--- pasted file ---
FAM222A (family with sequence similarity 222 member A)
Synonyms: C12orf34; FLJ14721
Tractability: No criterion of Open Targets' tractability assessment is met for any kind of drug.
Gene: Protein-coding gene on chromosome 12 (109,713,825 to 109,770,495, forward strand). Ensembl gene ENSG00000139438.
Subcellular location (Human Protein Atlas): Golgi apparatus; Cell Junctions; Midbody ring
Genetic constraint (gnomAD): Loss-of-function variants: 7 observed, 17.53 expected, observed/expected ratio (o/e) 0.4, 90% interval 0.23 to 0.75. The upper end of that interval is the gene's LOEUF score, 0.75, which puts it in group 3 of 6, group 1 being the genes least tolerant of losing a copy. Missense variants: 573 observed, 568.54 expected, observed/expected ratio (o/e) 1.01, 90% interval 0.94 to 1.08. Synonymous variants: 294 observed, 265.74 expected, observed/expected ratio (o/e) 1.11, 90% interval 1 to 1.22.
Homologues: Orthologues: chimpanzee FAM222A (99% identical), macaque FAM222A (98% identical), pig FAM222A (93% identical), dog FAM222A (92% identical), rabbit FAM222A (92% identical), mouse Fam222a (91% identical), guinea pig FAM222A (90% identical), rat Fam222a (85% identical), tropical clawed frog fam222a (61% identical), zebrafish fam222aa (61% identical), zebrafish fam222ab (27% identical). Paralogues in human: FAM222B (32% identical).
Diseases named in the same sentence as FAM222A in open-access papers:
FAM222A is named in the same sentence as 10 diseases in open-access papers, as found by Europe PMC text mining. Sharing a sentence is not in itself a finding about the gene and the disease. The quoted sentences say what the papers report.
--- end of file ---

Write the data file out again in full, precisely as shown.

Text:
FAM222A (family with sequence similarity 222 member A)
Synonyms: C12orf34; FLJ14721
Tractability: No criterion of Open Targets' tractability assessment is met for any kind of drug.
Gene: Protein-coding gene on chromosome 12 (109,713,825 to 109,770,495, forward strand). Ensembl gene ENSG00000139438.
Subcellular location (Human Protein Atlas): Golgi apparatus; Cell Junctions; Midbody ring
Genetic constraint (gnomAD): Loss-of-function variants: 7 observed, 17.53 expected, observed/expected ratio (o/e) 0.4, 90% interval 0.23 to 0.75. The upper end of that interval is the gene's LOEUF score, 0.75, which puts it in group 3 of 6, group 1 being the genes least tolerant of losing a copy. Missense variants: 573 observed, 568.54 expected, observed/expected ratio (o/e) 1.01, 90% interval 0.94 to 1.08. Synonymous variants: 294 observed, 265.74 expected, observed/expected ratio (o/e) 1.11, 90% interval 1 to 1.22.
Homologues: Orthologues: chimpanzee FAM222A (99% identical), macaque FAM222A (98% identical), pig FAM222A (93% identical), dog FAM222A (92% identical), rabbit FAM222A (92% identical), mouse Fam222a (91% identical), guinea pig FAM222A (90% identical), rat Fam222a (85% identical), tropical clawed frog fam222a (61% identical), zebrafish fam222aa (61% identical), zebrafish fam222ab (27% identical). Paralogues in human: FAM222B (32% identical).
Diseases named in the same sentence as FAM222A in open-access papers:
FAM222A is named in the same sentence as 10 diseases in open-access papers, as found by Europe PMC text mining. Sharing a sentence is not in itself a finding about the gene and the disease. The quoted sentences say what the papers report.